Dictionary of National Biography, 1885-1900/Thorie, John
THORIE or THORIUS, JOHN (fl. 1590–1611), translator, son of John Thorie, M.D. of Bailleul, Flanders, was born in 1568 in London. He matriculated from Christ Church, Oxford, on 1 Oct. 1586, having previously supplicated for the degree of B.A. on 15 April. ‘He was a person well skilled in certain tongues, and a noted poet of his time’ (Wood, Athenæ Oxon. ed. Bliss, i. 624). Before 1593 he had formed a friendship with Gabriel Harvey [q. v.], who in that year dedicated to Thorie, Barnabe Barnes, and Anthony Chewt, his ‘Pierce's Supererogation,’ a reply to ‘Strange News’—an attack on him by Thomas Nash (1567–1601) [q. v.] Thorie has in it five sonnets and two commendatory letters (dated Oxford, 10 July and 3 Aug. 1593) to Harvey. He consequently came under the notice of Nash; the latter's sarcasms drove him to abandon Harvey, and in ‘Have with you to Saffron Walden’ (1596) Nashe wrote: ‘Of this John Thorius more sparingly will I speake, because he hath made his peace with me’ (Harvey, Works, ed. Grosart, vol. ii. passim; Nashe, Works, ed. Grosart, iii. 155, 200).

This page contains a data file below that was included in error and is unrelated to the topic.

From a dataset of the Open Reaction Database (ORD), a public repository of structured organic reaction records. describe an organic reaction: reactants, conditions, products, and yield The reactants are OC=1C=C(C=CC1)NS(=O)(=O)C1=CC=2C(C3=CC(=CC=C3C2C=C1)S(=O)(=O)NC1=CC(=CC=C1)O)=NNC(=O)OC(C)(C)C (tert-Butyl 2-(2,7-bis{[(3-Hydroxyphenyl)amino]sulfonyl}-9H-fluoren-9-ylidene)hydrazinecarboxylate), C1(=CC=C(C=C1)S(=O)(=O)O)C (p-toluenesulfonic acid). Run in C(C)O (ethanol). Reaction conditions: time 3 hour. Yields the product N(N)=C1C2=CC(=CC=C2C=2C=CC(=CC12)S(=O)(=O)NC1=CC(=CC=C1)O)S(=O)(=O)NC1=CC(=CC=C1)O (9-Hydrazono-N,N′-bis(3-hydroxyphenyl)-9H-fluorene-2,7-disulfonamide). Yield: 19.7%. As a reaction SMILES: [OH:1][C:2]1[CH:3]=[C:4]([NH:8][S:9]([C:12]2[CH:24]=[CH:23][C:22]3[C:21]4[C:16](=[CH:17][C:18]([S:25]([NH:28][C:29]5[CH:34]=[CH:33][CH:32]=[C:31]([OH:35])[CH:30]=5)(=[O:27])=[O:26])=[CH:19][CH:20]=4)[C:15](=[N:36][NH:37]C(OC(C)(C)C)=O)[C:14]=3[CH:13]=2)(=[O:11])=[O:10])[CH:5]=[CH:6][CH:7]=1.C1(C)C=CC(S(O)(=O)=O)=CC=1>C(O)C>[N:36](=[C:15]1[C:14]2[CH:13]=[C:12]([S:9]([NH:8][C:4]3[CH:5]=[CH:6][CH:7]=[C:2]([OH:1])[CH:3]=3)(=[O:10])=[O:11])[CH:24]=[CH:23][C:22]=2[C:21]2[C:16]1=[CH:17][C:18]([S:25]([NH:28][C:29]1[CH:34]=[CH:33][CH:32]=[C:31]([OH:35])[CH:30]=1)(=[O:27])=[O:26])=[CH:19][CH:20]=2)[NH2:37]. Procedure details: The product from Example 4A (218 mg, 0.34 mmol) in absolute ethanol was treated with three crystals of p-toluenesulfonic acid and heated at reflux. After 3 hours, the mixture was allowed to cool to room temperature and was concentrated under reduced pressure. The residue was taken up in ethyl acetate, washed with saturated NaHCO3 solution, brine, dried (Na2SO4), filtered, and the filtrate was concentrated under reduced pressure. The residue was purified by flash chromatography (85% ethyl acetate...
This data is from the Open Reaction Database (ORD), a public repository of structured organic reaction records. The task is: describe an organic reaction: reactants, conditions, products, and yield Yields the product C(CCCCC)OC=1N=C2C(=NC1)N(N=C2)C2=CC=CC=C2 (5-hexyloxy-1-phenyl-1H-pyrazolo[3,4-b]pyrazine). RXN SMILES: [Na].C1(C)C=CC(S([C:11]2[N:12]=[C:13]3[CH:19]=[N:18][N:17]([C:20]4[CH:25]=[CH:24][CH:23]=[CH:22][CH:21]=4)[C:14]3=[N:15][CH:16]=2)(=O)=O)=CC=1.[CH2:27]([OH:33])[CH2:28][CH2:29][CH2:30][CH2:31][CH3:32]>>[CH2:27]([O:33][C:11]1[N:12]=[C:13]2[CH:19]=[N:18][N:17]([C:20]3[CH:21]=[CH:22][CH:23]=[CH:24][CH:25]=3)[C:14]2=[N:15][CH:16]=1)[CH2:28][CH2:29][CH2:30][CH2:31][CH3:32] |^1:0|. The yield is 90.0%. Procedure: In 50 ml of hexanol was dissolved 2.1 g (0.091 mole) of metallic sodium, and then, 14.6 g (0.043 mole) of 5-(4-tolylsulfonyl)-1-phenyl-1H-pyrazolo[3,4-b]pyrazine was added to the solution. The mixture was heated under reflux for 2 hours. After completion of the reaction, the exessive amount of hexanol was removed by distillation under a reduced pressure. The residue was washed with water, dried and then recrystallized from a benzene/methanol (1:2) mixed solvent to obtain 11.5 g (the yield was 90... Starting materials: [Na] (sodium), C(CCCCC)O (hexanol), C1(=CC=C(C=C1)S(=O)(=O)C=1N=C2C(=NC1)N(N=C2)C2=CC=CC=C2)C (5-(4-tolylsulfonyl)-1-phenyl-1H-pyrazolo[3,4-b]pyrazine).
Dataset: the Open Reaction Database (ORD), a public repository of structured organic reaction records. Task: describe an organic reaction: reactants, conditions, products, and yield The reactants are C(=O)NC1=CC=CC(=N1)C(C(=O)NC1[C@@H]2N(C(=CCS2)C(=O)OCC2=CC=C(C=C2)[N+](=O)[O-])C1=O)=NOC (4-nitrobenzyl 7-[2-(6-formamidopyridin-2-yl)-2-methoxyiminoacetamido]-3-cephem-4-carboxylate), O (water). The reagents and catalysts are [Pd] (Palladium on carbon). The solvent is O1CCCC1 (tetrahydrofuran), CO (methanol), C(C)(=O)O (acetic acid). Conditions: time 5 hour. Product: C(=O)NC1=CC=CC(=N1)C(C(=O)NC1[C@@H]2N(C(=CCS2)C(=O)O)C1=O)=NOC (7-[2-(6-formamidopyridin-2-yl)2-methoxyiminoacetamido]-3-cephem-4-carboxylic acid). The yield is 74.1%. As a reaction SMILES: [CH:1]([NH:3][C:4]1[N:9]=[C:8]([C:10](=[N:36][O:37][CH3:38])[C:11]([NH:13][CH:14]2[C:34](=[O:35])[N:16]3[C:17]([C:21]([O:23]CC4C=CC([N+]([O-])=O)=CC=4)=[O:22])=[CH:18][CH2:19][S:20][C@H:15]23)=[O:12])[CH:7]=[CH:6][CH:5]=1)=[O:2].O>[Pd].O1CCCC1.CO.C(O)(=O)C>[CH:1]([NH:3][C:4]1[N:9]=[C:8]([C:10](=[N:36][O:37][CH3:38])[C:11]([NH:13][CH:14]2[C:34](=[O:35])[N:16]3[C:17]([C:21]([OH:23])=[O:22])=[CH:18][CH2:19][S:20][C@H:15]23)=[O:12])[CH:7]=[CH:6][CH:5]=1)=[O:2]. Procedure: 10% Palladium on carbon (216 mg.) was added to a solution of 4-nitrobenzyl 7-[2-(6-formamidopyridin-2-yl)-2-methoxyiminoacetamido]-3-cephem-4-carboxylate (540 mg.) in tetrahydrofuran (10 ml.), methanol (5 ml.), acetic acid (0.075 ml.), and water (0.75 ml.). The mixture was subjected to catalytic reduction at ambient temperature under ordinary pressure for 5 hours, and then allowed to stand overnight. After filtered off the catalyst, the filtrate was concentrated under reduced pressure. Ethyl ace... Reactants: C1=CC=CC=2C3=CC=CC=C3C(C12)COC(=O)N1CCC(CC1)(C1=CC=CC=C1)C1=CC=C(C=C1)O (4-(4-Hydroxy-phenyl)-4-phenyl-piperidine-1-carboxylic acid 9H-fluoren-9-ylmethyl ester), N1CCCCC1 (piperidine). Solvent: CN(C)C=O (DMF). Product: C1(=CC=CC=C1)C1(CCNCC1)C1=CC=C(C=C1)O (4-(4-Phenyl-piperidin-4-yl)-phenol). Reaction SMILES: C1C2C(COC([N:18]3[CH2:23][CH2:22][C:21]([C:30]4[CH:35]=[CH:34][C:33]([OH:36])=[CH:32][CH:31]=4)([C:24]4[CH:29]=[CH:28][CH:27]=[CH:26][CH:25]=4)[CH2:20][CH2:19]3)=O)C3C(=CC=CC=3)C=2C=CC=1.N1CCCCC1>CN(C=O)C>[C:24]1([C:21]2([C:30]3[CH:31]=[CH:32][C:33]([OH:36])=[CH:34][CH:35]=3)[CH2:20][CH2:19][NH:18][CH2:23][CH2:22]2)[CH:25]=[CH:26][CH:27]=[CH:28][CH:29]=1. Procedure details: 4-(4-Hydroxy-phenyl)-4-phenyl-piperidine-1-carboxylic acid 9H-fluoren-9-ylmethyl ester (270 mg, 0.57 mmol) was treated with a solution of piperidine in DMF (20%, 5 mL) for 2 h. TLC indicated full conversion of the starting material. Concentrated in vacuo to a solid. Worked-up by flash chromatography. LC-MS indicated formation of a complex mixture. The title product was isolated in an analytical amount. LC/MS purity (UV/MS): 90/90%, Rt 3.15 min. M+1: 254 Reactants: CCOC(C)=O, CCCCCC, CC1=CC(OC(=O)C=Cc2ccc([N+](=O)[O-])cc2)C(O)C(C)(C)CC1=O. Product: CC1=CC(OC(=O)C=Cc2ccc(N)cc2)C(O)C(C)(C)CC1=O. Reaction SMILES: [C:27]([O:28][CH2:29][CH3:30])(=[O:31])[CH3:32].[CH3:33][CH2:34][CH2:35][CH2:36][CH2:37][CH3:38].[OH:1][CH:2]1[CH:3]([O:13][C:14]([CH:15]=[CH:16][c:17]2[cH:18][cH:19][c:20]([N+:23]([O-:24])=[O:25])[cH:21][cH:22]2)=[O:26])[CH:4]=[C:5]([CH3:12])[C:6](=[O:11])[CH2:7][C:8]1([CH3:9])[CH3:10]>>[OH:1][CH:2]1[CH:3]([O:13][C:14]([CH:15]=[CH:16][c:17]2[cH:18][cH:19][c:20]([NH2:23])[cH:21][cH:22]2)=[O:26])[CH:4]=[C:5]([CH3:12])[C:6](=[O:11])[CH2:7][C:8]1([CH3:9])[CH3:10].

Thorie translated from the Spanish:
- ‘The Counseller by B. Philip,’ London, 1589, 4to, dedicated to John Fortescue, master of the queen's wardrobe (Brit. Mus.).
- ‘Corro's Spanish Grammar, with a Dictionarie adioyned vnto it,’ London, 1590, 4to.
- ‘The Sergeant-Major, by F. de Valdes,’ London, 1590, 4to, dedicated by Thorius to Sir John Norris [q. v.] He also has verses in Florio's ‘Queen Anna's New World of Words,’ 1611.
[Foster's Alumni Oxon. 1500–1714; Clark's Reg. of the Univ. of Oxford, II. ii. 154, iii. 138; Hazlitt's Handbook and Collections.]